Critical Play: Competitive Analysis – Pedro

For my Critical Play this week, I decided to play Fall Guys with my friends! This is a game created by Joseph Walsh and developed by Mediatonic. It is available on many platforms, however, I played it on Playstation. I particularly chose this game because I find it a great example of balancing humor, friendly competition, while having friends cheer someone else on. These three elements of Fall Guys are very similar to what we want to achieve for our game!

  It is quite hard to categorize Fall Guys into a theme, however, I would love to highlight how it’s essentially a whimsical battle royal. This doesn’t mean that the game is easy: its mechanics strike between being easy to pick up, but hard to optimize. These mechanics range from classic platforming ones (such as jumping/dashing), to having players be eliminated in a variety of ways (racing, falling, sports, etc). The fun that is promised to the player has a very strong link to its thematics: It promises a very chaotic and fast paced atmosphere, but it emphasizes humor and friendly competition. Battles are light hearted however there is still a thrill of overcoming challenging parts. This type of fun, that combines fellowship with competitiveness, is achieved through the chaotic number of players in each game, their goofy movement, and well thought out level designs.

Graphic Design decisions are perhaps Fall Guy’s greatest strength. The game’s extremely vibrant color palette and “cute” character design with some cartoonish exaggeration really evoke the chaotic and friendly nature of the game. It differentiates itself from other battle royals because it doesn’t focus on combat; instead it focuses on creating a party-game atmosphere with mini games and low stakes competition. I also noticed that it has very strong design elements from the patterns for friends’ videos we saw in class. It keeps verbal communication to a minimum, and instead has very effective sounds (in line with its whimsical theme) the characters can produce to communicate (thus reducing potential for abuse! And incentivizing positive stranger interaction). The game could be improved by adding more mini games, as people with more experience did seem bored (also, everyone I know that used to play it, has kinda stopped). Additionally, enhancing social features like allowing friends to team up in-game, and refining the matchmaking system could further improve the player experience!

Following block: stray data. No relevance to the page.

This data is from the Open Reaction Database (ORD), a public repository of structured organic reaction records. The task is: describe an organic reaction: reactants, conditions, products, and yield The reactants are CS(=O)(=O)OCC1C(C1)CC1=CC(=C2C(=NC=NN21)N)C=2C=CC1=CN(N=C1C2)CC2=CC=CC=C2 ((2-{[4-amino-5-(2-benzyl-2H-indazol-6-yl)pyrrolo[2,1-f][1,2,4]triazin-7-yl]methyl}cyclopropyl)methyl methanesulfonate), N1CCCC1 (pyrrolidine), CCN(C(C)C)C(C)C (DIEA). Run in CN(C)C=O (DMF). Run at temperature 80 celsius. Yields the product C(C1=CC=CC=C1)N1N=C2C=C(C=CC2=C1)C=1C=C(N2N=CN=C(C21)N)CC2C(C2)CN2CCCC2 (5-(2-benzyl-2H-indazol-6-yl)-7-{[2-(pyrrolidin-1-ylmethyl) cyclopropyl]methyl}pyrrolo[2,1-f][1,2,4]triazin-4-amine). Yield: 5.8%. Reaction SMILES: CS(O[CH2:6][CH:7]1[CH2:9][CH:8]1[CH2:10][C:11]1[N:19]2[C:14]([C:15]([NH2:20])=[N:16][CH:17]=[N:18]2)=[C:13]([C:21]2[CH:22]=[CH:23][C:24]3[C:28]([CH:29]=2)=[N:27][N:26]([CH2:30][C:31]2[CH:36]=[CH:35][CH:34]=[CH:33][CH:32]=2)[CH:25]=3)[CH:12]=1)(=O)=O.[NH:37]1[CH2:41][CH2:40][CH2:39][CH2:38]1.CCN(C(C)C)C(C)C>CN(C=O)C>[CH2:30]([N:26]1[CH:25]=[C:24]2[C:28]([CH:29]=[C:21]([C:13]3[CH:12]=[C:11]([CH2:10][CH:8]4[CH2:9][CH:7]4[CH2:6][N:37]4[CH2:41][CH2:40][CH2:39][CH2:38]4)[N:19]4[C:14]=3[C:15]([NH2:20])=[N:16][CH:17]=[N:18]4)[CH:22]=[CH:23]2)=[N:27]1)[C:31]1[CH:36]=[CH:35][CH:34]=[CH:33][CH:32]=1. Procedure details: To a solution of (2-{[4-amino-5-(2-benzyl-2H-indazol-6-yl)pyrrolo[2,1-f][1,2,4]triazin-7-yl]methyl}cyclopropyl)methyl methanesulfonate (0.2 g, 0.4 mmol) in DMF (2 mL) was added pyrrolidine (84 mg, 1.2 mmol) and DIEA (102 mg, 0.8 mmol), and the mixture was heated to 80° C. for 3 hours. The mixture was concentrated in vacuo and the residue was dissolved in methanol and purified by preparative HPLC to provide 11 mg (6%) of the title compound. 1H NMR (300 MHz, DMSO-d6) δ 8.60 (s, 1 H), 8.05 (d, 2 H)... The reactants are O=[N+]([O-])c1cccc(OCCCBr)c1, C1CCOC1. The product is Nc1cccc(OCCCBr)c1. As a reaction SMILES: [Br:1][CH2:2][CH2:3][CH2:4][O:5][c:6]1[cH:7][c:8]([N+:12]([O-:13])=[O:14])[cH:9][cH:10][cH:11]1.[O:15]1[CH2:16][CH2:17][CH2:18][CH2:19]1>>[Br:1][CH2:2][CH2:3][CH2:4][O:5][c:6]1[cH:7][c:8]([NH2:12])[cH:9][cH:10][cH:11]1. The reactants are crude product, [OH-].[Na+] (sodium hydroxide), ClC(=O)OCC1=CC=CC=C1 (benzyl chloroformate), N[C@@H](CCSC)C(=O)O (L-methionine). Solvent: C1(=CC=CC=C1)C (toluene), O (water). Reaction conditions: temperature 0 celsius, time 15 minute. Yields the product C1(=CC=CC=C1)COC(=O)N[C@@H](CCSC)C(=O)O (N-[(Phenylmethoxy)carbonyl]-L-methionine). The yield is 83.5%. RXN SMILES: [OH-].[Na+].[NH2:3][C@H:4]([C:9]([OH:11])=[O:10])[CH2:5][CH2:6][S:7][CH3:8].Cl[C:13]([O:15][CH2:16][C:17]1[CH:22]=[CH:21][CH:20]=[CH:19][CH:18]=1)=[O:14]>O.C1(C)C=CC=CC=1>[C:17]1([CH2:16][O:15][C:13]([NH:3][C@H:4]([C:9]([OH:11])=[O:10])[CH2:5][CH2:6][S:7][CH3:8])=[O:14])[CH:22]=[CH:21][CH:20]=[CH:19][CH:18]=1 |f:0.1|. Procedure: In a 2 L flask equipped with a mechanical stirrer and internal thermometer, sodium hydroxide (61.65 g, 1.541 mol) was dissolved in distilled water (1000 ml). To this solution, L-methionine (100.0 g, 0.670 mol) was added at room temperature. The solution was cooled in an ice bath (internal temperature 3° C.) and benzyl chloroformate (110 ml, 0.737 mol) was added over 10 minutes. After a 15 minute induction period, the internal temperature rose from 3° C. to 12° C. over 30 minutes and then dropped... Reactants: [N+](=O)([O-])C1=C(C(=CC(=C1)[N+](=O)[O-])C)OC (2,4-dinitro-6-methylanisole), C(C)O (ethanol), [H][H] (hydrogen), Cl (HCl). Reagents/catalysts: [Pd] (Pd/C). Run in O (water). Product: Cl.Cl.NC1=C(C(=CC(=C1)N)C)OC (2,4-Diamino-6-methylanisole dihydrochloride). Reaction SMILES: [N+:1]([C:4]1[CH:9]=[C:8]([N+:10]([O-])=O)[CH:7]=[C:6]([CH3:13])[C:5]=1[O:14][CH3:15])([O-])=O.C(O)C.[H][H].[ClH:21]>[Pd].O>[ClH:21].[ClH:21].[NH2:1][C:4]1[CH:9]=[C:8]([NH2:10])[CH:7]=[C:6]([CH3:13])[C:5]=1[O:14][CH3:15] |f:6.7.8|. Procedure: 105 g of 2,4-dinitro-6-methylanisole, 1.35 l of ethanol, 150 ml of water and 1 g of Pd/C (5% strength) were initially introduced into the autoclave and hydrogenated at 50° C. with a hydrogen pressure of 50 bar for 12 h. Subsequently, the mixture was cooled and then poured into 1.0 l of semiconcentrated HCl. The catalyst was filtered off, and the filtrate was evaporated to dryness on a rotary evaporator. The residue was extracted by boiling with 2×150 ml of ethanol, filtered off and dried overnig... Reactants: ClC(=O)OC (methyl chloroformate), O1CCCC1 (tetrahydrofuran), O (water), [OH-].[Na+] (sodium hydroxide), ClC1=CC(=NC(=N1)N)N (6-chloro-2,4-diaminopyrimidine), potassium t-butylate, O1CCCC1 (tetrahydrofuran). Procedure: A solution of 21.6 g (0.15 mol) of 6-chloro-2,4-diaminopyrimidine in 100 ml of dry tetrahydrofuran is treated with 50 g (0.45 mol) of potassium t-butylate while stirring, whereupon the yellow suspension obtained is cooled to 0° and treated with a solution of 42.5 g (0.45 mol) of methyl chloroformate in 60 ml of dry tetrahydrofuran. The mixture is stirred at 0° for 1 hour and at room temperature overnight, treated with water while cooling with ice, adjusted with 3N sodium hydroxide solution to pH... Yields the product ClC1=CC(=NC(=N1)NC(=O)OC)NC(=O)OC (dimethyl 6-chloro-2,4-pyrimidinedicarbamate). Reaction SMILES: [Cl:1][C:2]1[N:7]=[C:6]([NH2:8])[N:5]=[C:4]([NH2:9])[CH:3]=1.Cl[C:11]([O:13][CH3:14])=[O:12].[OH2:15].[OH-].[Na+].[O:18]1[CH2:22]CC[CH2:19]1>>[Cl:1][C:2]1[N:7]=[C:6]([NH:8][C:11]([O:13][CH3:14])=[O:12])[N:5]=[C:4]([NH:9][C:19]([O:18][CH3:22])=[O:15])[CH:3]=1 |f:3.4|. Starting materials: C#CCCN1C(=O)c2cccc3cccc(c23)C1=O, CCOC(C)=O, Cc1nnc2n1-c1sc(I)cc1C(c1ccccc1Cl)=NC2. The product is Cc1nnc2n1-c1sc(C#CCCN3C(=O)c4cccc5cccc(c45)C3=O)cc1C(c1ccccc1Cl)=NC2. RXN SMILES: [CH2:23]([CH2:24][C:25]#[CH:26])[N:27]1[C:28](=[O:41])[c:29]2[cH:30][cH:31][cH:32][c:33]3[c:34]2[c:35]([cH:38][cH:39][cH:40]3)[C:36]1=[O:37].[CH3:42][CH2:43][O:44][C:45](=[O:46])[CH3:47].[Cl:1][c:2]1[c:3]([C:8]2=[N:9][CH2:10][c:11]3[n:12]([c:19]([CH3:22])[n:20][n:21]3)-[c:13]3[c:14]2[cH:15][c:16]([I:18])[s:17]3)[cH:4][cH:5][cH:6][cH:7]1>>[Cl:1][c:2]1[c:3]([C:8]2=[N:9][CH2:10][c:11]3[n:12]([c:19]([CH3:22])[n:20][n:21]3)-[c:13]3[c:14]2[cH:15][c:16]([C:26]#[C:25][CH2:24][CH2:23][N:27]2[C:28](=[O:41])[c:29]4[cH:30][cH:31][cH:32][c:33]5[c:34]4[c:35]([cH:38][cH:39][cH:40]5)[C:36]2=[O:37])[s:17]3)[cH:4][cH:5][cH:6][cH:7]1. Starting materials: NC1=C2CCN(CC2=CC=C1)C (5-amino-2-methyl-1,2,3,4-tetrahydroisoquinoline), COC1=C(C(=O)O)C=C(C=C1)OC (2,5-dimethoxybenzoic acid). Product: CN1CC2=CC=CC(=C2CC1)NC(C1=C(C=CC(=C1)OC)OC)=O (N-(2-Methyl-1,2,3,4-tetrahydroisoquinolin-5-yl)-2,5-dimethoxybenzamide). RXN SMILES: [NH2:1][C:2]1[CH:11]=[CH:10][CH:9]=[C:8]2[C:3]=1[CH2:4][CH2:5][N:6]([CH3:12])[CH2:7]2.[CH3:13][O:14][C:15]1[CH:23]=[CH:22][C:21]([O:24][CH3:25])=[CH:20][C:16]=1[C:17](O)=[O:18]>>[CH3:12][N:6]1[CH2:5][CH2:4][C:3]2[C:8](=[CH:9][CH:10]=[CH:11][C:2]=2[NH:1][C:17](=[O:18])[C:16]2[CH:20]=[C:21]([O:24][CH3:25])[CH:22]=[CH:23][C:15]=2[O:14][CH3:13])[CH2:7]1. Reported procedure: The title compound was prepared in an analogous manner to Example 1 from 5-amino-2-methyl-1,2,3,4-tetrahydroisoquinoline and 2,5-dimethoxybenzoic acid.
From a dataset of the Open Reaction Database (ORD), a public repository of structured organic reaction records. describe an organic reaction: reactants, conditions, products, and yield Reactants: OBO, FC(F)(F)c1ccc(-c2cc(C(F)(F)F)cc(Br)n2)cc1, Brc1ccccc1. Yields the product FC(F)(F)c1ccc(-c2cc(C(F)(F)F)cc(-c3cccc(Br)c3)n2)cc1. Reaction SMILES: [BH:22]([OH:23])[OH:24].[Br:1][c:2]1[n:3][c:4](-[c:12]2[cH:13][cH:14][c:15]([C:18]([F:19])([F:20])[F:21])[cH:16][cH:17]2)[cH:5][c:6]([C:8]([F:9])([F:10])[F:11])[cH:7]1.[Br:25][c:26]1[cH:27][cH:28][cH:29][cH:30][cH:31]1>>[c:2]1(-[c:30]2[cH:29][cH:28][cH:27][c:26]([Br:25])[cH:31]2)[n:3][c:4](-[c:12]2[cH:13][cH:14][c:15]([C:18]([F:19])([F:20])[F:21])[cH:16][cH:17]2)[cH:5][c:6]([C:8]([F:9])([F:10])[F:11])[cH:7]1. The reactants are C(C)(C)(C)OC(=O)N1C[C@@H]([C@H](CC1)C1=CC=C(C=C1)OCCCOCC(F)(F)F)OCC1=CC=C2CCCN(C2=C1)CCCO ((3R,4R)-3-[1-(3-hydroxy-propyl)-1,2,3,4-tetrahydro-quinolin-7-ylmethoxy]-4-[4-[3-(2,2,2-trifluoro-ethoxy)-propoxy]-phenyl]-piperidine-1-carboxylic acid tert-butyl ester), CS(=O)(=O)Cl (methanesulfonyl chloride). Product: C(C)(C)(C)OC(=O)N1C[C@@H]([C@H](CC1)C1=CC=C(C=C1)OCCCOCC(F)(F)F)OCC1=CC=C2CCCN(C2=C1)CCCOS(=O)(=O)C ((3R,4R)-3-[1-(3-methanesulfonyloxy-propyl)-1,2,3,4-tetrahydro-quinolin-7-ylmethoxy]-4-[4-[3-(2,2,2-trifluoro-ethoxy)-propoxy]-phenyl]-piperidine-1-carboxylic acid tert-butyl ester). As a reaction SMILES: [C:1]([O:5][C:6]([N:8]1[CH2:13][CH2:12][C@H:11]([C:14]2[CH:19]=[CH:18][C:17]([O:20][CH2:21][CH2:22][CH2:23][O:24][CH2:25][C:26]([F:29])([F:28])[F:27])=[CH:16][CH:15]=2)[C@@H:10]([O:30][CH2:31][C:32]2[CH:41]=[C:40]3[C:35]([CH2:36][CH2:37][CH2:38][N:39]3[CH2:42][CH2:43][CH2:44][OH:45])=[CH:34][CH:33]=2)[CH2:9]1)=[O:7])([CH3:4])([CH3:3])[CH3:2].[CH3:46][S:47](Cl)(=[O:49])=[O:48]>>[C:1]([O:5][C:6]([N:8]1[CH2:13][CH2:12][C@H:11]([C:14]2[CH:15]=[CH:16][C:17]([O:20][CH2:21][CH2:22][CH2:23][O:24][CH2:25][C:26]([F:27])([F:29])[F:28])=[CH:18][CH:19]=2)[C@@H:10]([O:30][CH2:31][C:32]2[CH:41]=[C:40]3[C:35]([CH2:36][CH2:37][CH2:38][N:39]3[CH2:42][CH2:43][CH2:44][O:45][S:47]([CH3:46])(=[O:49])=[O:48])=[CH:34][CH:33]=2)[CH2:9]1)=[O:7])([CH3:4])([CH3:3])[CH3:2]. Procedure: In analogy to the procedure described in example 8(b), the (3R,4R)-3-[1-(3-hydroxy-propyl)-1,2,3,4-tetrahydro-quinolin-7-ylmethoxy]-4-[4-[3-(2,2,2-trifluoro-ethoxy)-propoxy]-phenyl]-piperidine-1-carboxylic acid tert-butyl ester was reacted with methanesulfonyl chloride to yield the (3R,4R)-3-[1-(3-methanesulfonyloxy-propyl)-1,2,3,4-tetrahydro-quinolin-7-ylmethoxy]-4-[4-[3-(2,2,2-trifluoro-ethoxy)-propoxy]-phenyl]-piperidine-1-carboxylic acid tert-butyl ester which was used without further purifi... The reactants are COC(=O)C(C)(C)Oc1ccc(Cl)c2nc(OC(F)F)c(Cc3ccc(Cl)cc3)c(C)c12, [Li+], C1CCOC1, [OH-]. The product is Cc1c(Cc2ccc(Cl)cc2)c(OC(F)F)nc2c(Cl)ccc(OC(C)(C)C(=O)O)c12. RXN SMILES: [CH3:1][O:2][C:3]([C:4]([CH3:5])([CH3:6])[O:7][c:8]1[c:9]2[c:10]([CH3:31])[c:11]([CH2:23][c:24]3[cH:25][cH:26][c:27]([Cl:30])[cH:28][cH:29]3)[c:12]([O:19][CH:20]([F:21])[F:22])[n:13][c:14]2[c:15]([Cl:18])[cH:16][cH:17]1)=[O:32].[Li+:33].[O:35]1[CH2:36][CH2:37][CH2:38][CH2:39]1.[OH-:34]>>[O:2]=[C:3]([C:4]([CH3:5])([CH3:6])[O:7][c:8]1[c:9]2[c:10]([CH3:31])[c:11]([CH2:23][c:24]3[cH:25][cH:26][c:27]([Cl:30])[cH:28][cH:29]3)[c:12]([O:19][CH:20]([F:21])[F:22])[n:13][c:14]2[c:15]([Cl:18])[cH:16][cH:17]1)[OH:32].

It had been a long time since I played the game. Instantly, one thing that I really wanted to see as a designer for my own game was how it takes advantage of “party-like aspects”. It was fun to see the game not take itself too seriously: movement is clumsy on purpose, so you can focus on the chaos. The biggest highlight as a designer was to notice how the initial level’s space is designed with the intent of it being too small for all the players to go through. This inherently forces there to be people jumping all over each other and people falling off the level in many funny interactions. This framing instantly shows the players what the game atmosphere is all about. 

About the author

Leave a Reply

This site uses Akismet to reduce spam. Learn how your comment data is processed.